Sunday, March 26, 2017

AWS Codepipeline: Alert on Stage Failure

We've been using AWS Codepipeline for some time now and for the most part it's a great managed service. Easy to get started with and pretty simple to use.

That being said, it does lack some features out of the box that most CICD systems have ready for you. The one I'll be tackling today is alerting on a stage failure.


Out of the box Codepipeline won't alert you when there's a failure at a stage. Unless you go in and literally look at it in the console, you won't know that anything is broken. For example when I started working on this blog entry, I checked one of the pipelines that delivers to our test environment, and found it in a failed state.



In this case the failure is because our Opsworks stacks are set to turn off test instances when not during business hours, but for almost any other failure I would want to alert the team responsible for making the change that failed.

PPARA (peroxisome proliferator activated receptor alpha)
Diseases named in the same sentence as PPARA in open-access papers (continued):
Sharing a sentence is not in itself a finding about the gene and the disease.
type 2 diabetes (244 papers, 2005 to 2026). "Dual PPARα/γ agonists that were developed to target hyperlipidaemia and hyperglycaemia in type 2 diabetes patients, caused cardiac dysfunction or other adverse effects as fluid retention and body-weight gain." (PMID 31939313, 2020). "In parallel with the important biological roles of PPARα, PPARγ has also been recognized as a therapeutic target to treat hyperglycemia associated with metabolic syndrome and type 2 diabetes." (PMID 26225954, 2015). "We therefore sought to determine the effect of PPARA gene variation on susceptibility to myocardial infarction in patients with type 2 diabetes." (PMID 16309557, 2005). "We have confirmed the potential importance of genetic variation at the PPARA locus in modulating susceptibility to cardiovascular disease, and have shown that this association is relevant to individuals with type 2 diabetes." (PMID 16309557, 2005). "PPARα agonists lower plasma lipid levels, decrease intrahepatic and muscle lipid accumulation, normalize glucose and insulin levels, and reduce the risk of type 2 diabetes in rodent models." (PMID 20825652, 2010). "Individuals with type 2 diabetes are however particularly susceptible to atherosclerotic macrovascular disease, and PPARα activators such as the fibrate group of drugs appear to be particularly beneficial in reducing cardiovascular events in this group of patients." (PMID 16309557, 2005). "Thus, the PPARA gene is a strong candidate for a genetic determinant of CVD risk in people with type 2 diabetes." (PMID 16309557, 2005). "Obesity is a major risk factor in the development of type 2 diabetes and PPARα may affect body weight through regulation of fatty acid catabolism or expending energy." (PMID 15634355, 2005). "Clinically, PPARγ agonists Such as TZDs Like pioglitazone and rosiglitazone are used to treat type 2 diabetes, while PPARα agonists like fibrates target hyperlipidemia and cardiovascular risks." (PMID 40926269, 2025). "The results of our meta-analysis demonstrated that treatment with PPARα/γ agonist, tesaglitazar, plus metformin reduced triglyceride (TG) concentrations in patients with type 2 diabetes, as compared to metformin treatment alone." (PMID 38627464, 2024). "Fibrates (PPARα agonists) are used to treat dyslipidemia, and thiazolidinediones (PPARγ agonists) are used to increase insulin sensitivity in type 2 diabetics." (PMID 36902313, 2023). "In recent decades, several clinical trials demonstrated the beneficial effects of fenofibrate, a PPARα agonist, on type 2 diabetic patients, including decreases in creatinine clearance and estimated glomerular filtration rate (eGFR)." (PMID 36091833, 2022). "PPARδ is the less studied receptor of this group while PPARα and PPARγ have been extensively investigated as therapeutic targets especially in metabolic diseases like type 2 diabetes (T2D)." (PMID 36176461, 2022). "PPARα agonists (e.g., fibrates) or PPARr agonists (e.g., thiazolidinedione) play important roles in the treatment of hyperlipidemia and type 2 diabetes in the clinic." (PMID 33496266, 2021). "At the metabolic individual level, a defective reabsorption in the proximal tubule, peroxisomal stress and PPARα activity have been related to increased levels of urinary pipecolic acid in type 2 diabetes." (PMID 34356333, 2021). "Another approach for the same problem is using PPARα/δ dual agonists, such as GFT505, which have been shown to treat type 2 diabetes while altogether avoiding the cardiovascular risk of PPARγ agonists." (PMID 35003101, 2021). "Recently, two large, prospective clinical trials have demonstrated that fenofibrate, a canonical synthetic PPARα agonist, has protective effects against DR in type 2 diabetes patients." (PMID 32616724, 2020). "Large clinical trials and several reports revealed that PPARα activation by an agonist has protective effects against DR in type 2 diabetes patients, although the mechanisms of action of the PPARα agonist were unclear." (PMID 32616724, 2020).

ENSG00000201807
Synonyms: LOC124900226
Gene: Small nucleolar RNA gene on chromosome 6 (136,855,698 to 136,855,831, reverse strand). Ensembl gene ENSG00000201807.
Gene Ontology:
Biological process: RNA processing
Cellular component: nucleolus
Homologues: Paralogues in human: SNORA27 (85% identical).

For a solution, we'll use these resources


  • AWS Lambda
  • Boto3
  • AWS SNS Topics
  • Cloudformation

First we'll need a Lambda function that can get a list of pipelines that are in our account, scan their stages, detect failures, and produce alerts. Below is a basic example of what we're using. I'm far from a python expert, so I understand that there are improvements that could be made for error handling.


import boto3
import logging
import os

def lambda_handler(event, context):
    # Get a cloudwatch logger
    logger = logging.getLogger('mvp-alert-on-cp-failure')
    logger.setLevel(logging.DEBUG)

    sns_topic_arn = os.environ['TOPIC_ARN'] 

    # Obtain boto3 resources
    logger.info('Getting boto 3 resources')
    code_pipeline_client = boto3.client('codepipeline')
    sns_client = boto3.client('sns')